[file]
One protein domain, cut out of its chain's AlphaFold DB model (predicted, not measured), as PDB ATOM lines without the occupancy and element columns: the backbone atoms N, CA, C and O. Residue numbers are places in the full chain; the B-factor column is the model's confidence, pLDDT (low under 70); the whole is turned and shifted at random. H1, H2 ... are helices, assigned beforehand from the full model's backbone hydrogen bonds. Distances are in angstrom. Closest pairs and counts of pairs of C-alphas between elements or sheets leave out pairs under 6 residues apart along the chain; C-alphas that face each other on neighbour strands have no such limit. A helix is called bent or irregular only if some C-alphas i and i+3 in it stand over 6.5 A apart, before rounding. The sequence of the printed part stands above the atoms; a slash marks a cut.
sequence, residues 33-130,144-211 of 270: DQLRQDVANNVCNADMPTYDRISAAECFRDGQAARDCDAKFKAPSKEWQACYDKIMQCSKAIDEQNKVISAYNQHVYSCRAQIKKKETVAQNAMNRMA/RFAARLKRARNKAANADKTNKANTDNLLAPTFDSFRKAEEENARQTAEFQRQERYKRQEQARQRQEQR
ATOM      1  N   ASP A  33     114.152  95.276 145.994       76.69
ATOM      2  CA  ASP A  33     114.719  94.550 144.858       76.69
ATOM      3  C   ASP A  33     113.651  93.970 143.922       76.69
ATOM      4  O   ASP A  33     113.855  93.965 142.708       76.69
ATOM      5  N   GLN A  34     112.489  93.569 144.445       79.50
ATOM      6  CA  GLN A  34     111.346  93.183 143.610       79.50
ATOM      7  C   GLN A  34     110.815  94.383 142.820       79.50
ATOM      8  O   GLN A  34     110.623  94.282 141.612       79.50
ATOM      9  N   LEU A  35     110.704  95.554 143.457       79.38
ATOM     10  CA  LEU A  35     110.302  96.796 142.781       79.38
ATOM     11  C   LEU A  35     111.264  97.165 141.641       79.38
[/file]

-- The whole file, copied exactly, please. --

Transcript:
One protein domain, cut out of its chain's AlphaFold DB model (predicted, not measured), as PDB ATOM lines without the occupancy and element columns: the backbone atoms N, CA, C and O. Residue numbers are places in the full chain; the B-factor column is the model's confidence, pLDDT (low under 70); the whole is turned and shifted at random. H1, H2 ... are helices, assigned beforehand from the full model's backbone hydrogen bonds. Distances are in angstrom. Closest pairs and counts of pairs of C-alphas between elements or sheets leave out pairs under 6 residues apart along the chain; C-alphas that face each other on neighbour strands have no such limit. A helix is called bent or irregular only if some C-alphas i and i+3 in it stand over 6.5 A apart, before rounding. The sequence of the printed part stands above the atoms; a slash marks a cut.
sequence, residues 33-130,144-211 of 270: DQLRQDVANNVCNADMPTYDRISAAECFRDGQAARDCDAKFKAPSKEWQACYDKIMQCSKAIDEQNKVISAYNQHVYSCRAQIKKKETVAQNAMNRMA/RFAARLKRARNKAANADKTNKANTDNLLAPTFDSFRKAEEENARQTAEFQRQERYKRQEQARQRQEQR
ATOM      1  N   ASP A  33     114.152  95.276 145.994       76.69
ATOM      2  CA  ASP A  33     114.719  94.550 144.858       76.69
ATOM      3  C   ASP A  33     113.651  93.970 143.922       76.69
ATOM      4  O   ASP A  33     113.855  93.965 142.708       76.69
ATOM      5  N   GLN A  34     112.489  93.569 144.445       79.50
ATOM      6  CA  GLN A  34     111.346  93.183 143.610       79.50
ATOM      7  C   GLN A  34     110.815  94.383 142.820       79.50
ATOM      8  O   GLN A  34     110.623  94.282 141.612       79.50
ATOM      9  N   LEU A  35     110.704  95.554 143.457       79.38
ATOM     10  CA  LEU A  35     110.302  96.796 142.781       79.38
ATOM     11  C   LEU A  35     111.264  97.165 141.641       79.38